I listened to two audiobooks by Robert A. Heinlein: Stranger in a Strange Land, and The Moon is a Harsh Mistress. Two weeks after that, I went to Sparknotes, who has a summary of Stranger in a Strange Land, and I read it. Here's the thing: there was only one aspect, somewhat minor, that I remembered from the book (which I don't remember now, and that's also something to take into account), that was not in the Sparknotes summary. On the other hand, the summary reminded me of details pertaining to various episodes that I had forgotten about.

Duration of Stranger in a Strange Land: 16 hours, 24 minutes. Assuming you read at 30wpm, twice the rate of speech, it will take you 8 hours to read the book.
Time required to read the summary: 15 minutes tops.

If I want to read for pleasure, then sure, I'll go ahead and read the book.
If I want to read for concepts, ideas, knowledge and wisdom, the summary satisfies the 80/20 rule much better. Even if I take one hour to meditate on a summary, I can read 5 book summaries instead of reading one book.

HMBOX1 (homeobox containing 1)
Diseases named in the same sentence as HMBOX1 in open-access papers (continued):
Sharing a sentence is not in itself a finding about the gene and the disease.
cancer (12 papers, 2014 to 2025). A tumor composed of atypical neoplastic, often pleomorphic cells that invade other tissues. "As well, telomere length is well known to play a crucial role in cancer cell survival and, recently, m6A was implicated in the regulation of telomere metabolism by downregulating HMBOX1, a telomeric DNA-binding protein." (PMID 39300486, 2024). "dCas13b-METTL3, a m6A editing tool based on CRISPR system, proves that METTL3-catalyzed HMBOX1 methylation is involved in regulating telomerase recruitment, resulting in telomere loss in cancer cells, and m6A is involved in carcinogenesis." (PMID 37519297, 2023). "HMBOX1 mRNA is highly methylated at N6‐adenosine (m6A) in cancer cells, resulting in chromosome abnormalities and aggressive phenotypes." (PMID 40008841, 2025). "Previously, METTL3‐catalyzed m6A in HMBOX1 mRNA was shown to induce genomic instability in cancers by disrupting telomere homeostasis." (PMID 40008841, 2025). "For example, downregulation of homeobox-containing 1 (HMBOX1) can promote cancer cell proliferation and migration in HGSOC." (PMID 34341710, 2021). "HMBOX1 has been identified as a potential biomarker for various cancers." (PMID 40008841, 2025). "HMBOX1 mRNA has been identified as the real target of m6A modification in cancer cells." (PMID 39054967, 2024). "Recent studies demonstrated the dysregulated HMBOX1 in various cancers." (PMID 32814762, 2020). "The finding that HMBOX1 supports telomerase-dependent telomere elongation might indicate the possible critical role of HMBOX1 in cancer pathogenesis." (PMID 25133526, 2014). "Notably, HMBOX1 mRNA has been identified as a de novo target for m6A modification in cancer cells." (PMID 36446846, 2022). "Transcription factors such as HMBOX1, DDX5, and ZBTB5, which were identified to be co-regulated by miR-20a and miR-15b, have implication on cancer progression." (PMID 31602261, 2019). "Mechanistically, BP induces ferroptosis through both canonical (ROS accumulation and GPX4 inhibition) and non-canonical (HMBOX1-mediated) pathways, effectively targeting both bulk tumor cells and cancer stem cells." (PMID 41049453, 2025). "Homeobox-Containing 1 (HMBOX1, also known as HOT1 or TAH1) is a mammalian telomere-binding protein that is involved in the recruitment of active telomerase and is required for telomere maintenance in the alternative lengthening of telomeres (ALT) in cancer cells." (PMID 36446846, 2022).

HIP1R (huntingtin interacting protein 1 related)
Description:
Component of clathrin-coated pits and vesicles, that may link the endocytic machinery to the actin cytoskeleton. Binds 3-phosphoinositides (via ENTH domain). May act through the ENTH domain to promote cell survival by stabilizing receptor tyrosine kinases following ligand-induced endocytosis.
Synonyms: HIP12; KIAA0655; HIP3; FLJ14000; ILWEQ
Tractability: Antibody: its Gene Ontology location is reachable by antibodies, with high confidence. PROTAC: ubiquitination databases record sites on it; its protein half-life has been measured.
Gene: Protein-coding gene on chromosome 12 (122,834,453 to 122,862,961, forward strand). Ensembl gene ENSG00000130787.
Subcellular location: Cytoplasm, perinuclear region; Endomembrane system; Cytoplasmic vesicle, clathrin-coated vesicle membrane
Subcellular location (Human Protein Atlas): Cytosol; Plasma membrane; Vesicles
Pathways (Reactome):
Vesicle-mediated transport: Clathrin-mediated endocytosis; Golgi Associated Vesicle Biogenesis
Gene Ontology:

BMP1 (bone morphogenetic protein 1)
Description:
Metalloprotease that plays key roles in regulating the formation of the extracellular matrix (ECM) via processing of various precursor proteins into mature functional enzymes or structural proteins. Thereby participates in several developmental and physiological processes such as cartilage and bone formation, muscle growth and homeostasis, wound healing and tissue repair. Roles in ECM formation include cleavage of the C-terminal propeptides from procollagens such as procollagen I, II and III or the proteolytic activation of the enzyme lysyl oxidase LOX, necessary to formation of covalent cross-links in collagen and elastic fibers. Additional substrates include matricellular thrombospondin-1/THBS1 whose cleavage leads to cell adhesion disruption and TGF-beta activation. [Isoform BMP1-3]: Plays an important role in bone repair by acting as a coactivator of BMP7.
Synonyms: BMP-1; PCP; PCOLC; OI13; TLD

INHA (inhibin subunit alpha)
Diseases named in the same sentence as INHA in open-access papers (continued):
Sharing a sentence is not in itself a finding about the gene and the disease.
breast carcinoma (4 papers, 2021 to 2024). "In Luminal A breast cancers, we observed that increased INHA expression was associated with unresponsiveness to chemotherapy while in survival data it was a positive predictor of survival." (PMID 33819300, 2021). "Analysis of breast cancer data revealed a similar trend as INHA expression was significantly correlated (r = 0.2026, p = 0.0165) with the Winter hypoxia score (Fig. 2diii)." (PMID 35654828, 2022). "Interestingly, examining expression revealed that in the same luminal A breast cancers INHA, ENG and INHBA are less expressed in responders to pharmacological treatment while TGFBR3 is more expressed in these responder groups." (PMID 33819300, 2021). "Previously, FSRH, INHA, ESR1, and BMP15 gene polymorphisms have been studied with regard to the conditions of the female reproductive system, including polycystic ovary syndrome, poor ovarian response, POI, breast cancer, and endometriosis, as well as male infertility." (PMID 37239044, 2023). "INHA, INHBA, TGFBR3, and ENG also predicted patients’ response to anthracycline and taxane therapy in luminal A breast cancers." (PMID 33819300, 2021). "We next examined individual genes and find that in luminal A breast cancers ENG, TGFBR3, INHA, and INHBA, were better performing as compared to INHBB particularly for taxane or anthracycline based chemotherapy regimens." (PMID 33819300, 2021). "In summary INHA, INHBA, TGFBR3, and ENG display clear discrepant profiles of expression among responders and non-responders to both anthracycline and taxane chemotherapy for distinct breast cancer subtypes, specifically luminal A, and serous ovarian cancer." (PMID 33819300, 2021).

In reply to an earlier post on Dec 16, 2010 6:28:20 AM PST
I can see getting basic concepts & facts from a summary -- but wisdom? Seems to me that demands the "deep reading" that Carr rightly regards as so urgent. No summary of any meaningful book can possibly do it justice, nor can it provide the richness of a thorough reading (and subsequent re-readings), I'd say. And getting that richness is part of the pleasure of reading, isn't it?

In reply to an earlier post on Dec 16, 2010 3:43:19 PM PST
Last edited by the author on Dec 16, 2010 3:45:04 PM PST
Dan D says:
That's a good point, that deep reading may lead to wisdom better than reading a summary.

To counter it, we could think of short stories that pack as much conceptual punch as long ones. I remember such stories, though not by name; but an equivalent TV series would be The Outer Limit. Their episode about nanobots repairing the human body was one example (http://en.wikipedia.org/wiki/The_New_Breed_%28The_Outer_Limits%29), and it could be pitted against Neal Stephenson's The Diamond Age (disclaimer: I haven't read it yet).

Of course, to gain anything from a summary requires a period of reflection if the concepts are new; and it can be said that deep reading facilitates that period of reflection by belaboring the point.